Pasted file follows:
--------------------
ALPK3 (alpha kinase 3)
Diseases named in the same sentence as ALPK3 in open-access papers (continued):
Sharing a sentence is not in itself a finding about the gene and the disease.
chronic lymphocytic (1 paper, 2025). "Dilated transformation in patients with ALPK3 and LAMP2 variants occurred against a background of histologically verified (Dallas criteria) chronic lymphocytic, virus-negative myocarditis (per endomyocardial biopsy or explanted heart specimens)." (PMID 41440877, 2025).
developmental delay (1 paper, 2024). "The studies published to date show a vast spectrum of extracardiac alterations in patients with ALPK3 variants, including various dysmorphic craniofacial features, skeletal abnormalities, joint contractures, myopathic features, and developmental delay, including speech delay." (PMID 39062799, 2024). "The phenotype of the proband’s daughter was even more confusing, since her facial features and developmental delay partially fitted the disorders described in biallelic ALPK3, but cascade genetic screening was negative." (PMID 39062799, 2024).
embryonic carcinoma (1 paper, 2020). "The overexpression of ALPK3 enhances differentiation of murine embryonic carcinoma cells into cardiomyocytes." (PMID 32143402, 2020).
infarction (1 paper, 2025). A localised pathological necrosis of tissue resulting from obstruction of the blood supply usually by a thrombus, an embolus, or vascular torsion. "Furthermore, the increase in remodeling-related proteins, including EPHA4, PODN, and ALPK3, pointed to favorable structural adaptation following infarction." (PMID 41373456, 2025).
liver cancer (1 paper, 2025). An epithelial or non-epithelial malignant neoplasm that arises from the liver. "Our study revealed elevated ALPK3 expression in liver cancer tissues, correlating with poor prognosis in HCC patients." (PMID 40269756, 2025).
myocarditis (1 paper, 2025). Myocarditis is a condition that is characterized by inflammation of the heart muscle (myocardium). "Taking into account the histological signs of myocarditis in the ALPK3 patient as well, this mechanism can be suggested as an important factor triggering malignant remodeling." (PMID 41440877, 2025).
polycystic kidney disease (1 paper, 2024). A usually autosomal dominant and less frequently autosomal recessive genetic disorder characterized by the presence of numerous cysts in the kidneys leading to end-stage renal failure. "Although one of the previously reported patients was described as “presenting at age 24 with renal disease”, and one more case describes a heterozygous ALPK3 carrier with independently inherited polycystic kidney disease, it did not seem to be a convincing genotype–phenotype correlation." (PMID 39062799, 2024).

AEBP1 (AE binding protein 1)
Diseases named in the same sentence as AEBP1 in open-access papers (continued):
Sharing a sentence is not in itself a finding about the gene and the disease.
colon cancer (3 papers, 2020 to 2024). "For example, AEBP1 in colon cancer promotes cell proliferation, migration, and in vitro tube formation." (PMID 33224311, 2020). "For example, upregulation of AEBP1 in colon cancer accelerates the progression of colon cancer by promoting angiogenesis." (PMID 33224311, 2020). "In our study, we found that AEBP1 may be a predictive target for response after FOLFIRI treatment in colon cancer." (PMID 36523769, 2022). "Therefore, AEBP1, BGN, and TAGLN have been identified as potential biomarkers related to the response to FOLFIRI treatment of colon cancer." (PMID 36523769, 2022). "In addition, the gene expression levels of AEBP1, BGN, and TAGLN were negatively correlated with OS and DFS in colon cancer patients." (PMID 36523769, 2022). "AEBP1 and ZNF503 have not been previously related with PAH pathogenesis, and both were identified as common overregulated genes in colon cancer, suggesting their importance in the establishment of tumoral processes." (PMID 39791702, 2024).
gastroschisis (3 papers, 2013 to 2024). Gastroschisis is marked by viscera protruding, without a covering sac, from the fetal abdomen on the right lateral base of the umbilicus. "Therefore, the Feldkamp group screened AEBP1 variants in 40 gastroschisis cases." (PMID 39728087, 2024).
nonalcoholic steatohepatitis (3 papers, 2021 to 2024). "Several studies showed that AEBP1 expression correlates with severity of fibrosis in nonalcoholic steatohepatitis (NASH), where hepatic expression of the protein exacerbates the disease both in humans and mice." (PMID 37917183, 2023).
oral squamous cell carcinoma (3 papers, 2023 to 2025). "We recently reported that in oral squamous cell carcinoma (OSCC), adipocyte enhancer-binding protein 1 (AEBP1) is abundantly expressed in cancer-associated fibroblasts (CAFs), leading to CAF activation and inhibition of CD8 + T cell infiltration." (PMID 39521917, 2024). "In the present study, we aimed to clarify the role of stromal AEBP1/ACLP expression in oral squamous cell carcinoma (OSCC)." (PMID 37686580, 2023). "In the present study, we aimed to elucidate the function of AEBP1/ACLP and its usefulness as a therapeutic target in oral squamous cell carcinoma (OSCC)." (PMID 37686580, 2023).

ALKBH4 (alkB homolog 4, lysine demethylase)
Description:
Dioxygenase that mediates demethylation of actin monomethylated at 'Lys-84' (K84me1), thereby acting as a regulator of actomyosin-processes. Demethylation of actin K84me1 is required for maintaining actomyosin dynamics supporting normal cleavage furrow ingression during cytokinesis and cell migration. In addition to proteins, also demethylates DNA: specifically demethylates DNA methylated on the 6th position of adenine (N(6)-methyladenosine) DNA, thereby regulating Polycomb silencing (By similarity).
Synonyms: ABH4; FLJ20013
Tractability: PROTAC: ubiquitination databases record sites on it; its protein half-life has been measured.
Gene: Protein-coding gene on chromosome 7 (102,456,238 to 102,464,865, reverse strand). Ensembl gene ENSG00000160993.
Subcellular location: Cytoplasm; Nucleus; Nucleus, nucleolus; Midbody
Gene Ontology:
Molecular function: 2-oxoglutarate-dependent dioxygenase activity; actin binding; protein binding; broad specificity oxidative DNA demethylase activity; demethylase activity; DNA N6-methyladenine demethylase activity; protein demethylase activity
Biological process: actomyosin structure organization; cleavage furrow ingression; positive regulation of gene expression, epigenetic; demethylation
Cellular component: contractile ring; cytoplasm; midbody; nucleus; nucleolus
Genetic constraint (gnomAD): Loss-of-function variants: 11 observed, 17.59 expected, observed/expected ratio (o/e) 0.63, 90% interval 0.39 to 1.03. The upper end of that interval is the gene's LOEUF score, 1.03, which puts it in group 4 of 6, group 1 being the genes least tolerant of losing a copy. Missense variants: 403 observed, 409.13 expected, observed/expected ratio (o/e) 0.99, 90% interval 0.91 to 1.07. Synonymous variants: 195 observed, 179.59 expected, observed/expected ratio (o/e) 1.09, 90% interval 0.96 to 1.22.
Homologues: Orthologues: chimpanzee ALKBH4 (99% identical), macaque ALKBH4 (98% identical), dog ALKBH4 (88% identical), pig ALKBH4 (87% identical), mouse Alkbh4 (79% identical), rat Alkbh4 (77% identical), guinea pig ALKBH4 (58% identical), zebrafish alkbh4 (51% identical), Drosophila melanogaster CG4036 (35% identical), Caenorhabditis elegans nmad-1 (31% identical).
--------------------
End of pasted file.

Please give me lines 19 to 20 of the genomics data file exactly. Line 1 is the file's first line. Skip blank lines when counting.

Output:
Description:
Dioxygenase that mediates demethylation of actin monomethylated at 'Lys-84' (K84me1), thereby acting as a regulator of actomyosin-processes. Demethylation of actin K84me1 is required for maintaining actomyosin dynamics supporting normal cleavage furrow ingression during cytokinesis and cell migration. In addition to proteins, also demethylates DNA: specifically demethylates DNA methylated on the 6th position of adenine (N(6)-methyladenosine) DNA, thereby regulating Polycomb silencing (By similarity).